• Brian HansonBrian Hanson, over 7 years ago

    For those like me wondering why they went free here's the blog post

    8 points
  • Updula LeeUpdula Lee, over 7 years ago

    I love free stuff.

    5 points
  • Daniel FoscoDaniel Fosco, over 7 years ago

    Anyone here uses Typecast?

    Is it really useful in your workflow? If so, how?

    4 points
    • Bob Muller, over 7 years ago

      I haven't tried it yet

      0 points
    • Trevor McNaughtonTrevor McNaughton, over 7 years ago

      I had used it for a while when I was prototyping a baseline grid. It was really great, but then my trial ran out and I lost interest. I'll probably start using it again now that it's free.

      4 points
    • Kris KimKris Kim, over 7 years ago

      I tried it when I was working on my personal website (you can see how I used it here:http://kristiankim.com/journal/redesigning-website/). It's really useful to quickly prototype the site and test it on various viewports.

      2 points
    • Emily Campbell, over 7 years ago

      I use it frequently for client projects. It helps me explore a number of font combinations from different sources and walk them through the process. I also like the ability to explore line height and other nuances for different typefaces in different contexts before moving into CSS.

      1 point
    • Steve SchoeffelSteve Schoeffel, over 7 years ago

      I've found it a really useful way to preview fonts before purchasing. Really easy to compare a number of different options in the general context of a page and rendered by a browser. It's especially useful when designing something with a heavy emphasis on body copy (blog/digital textbook, etc.).

      1 point
      • Daniel FoscoDaniel Fosco, over 7 years ago

        Thanks for the reply Steve (and everybody else!).

        Testing fonts has always been an awkward process for me, specially because the best fonts in Typekit generally don't have a desktop version. I can easily see Typecast being handy for that.

        However, it's still not clear to me what is it for. I even tried it once, but I still don't have a clue.

        Is it a full-blown website prototyping tool? Can I add images? Can I add SVGs and animation and fancy stuff? Is it like Webflow?

        Does it export code? If so, is the code good enough for production or it's just a wonky prototype?

        Does it includes all the thousands of fonts you can test with, the Typekit-to-rule-them-all? Or do I still need Typekit and/or buy premium fonts for my websites?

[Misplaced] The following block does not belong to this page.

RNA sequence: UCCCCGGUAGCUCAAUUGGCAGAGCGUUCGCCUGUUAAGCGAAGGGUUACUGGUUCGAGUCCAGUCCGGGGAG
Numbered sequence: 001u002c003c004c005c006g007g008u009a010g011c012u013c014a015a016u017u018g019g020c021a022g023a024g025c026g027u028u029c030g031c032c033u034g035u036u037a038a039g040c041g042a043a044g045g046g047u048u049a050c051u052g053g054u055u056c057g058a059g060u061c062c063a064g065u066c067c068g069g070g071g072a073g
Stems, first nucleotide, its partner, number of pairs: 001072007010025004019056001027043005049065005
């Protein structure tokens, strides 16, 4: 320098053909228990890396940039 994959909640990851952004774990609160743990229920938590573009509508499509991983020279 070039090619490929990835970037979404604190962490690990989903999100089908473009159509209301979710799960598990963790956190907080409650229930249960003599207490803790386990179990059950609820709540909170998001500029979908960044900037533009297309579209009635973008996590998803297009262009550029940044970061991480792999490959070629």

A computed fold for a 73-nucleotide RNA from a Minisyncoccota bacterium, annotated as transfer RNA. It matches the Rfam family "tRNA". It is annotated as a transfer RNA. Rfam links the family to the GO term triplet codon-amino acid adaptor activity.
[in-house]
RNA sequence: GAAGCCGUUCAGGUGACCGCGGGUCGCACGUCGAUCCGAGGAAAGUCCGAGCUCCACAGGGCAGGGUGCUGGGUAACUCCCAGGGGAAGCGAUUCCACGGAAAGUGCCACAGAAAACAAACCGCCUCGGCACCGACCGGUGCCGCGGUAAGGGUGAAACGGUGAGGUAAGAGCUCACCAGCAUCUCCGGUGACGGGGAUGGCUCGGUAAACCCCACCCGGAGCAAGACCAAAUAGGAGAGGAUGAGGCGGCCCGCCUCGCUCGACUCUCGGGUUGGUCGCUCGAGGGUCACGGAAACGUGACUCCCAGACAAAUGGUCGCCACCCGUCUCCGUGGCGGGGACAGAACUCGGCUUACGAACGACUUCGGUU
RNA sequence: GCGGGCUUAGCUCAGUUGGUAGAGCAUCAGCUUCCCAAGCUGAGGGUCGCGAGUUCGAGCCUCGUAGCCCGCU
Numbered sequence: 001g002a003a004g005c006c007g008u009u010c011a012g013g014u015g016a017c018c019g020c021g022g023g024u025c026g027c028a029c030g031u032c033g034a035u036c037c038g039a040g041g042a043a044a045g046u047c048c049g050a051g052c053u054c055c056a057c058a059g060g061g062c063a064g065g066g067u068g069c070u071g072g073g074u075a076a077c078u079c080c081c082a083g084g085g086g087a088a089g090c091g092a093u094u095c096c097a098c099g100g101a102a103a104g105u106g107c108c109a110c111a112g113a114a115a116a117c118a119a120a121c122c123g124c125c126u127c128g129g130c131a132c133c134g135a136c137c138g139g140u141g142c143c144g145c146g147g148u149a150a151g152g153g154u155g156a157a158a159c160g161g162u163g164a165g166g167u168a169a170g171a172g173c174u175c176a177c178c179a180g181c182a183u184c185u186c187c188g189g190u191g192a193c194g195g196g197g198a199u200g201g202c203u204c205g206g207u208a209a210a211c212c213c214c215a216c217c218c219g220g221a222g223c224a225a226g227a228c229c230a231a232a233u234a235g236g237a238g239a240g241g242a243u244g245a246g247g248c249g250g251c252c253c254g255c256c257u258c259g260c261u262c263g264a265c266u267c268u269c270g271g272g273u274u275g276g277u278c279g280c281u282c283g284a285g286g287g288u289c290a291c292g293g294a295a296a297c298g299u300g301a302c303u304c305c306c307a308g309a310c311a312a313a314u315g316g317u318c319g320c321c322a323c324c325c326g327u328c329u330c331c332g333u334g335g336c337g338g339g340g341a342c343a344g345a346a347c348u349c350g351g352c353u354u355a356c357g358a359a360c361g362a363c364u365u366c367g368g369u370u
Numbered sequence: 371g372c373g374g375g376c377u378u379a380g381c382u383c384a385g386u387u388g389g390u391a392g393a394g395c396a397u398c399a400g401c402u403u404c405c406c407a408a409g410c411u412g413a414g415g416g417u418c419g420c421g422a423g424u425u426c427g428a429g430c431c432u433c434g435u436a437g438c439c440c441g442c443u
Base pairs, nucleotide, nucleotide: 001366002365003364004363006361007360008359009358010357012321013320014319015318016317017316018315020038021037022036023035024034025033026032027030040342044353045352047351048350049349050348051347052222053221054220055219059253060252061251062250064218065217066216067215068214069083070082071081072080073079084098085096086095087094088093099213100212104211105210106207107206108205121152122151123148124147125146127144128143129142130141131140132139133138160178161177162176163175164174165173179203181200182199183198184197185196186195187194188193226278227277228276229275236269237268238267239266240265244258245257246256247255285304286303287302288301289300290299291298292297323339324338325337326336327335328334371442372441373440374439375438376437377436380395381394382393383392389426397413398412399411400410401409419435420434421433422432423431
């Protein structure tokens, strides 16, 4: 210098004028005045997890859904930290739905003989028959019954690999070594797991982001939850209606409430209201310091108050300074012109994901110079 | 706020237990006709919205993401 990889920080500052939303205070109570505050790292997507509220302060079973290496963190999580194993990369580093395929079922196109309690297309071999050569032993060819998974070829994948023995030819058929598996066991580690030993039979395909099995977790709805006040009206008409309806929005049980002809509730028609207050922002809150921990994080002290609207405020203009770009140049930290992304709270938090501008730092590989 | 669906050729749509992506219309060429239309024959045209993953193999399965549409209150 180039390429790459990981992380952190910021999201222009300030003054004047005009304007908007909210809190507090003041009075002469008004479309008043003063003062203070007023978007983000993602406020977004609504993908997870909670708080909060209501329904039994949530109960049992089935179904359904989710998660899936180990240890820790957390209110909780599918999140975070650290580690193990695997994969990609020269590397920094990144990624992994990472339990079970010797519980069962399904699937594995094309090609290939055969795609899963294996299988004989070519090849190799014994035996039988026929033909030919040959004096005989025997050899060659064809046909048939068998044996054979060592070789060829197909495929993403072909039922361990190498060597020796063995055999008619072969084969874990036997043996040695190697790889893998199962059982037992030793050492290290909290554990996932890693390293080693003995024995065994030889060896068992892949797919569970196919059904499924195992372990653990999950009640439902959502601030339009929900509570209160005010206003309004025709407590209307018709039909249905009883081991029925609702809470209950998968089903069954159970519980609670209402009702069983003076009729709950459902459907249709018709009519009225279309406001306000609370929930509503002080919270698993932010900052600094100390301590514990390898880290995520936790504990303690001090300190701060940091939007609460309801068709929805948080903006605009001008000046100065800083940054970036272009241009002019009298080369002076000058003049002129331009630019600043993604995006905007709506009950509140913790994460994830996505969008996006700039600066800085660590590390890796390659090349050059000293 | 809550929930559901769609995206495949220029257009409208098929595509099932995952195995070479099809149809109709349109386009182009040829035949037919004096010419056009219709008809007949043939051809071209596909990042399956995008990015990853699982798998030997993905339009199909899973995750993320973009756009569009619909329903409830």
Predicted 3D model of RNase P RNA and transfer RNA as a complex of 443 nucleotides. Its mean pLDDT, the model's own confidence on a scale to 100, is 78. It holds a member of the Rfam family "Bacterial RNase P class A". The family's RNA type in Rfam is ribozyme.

As useful as the service seems to be, its functionality is wide enough to make me not have a damn clue about what I'm supposed to do with it. And their how it works page didn't help me much either.

        0 points
        • Account deleted over 7 years ago (edited over 7 years ago )

          Having all the fonts you'd like to try in a single app beats going through all the different font services, most of which have limited previewing options.

          The biggest thing about it, to me, is that it lets you work with web fonts in its natural environment. Type from a desktop app will always look different in a browser. Here, you play around in the tool to get the look you want, and it's all HTML and CSS underneath. The code it generates isn't perfect (which generated code is?), but it only takes a little massaging to get it how you want.

          Having a shareable URL means you can actually show your prototypes to clients or coworkers, and browser test it as well.

          It reeeally beats using a desktop app for web type.

          Disclaimer: I used to provide support for Typecast.

          0 points
    • Theresa MershonTheresa Mershon, over 7 years ago

      I've used typecast mostly for type research and have found it very useful. It's much easier, faster, realistic and less risky than paying for and self-hosting when exploring type combinations (or using design software -- it never looks the same). You can access type from several major vendors as well as free google fonts.

      I appreciate the css toggle -- you can style directly in css and get a preview or use the gui to style text and then save the css, useful for both beginning and experienced designers. There is also a nice sharing feature and "styleguide" view. Using typecast (if you are interested in working with type from partner foundries) can be big time & money saver during the styling/planning portion of web design projects.

      I haven't used it for layouts, but they have been adding features that make it interesting as a design tool. It still needs a lot of work to be a professional tool for responsive design, and it suffers from the limitations of all web applications, but I think the concept is on the right track.

      0 points
  • Ronan Flynn-CurranRonan Flynn-Curran, over 7 years ago

    Oh cool. I've used typecast for awhile, it's awesome.

    I use it a lot when playing around with branding options, exploring typography options with an advanced editor is great.

    0 points
  • Hong Yi DongHong Yi Dong, over 7 years ago

    On a side note, their security measures are lackluster at best. Email reset process doesn't follow any standard procedure.

    0 points
  • Alvaro F. EchavarriAlvaro F. Echavarri, over 7 years ago

    Will give it a try.

    0 points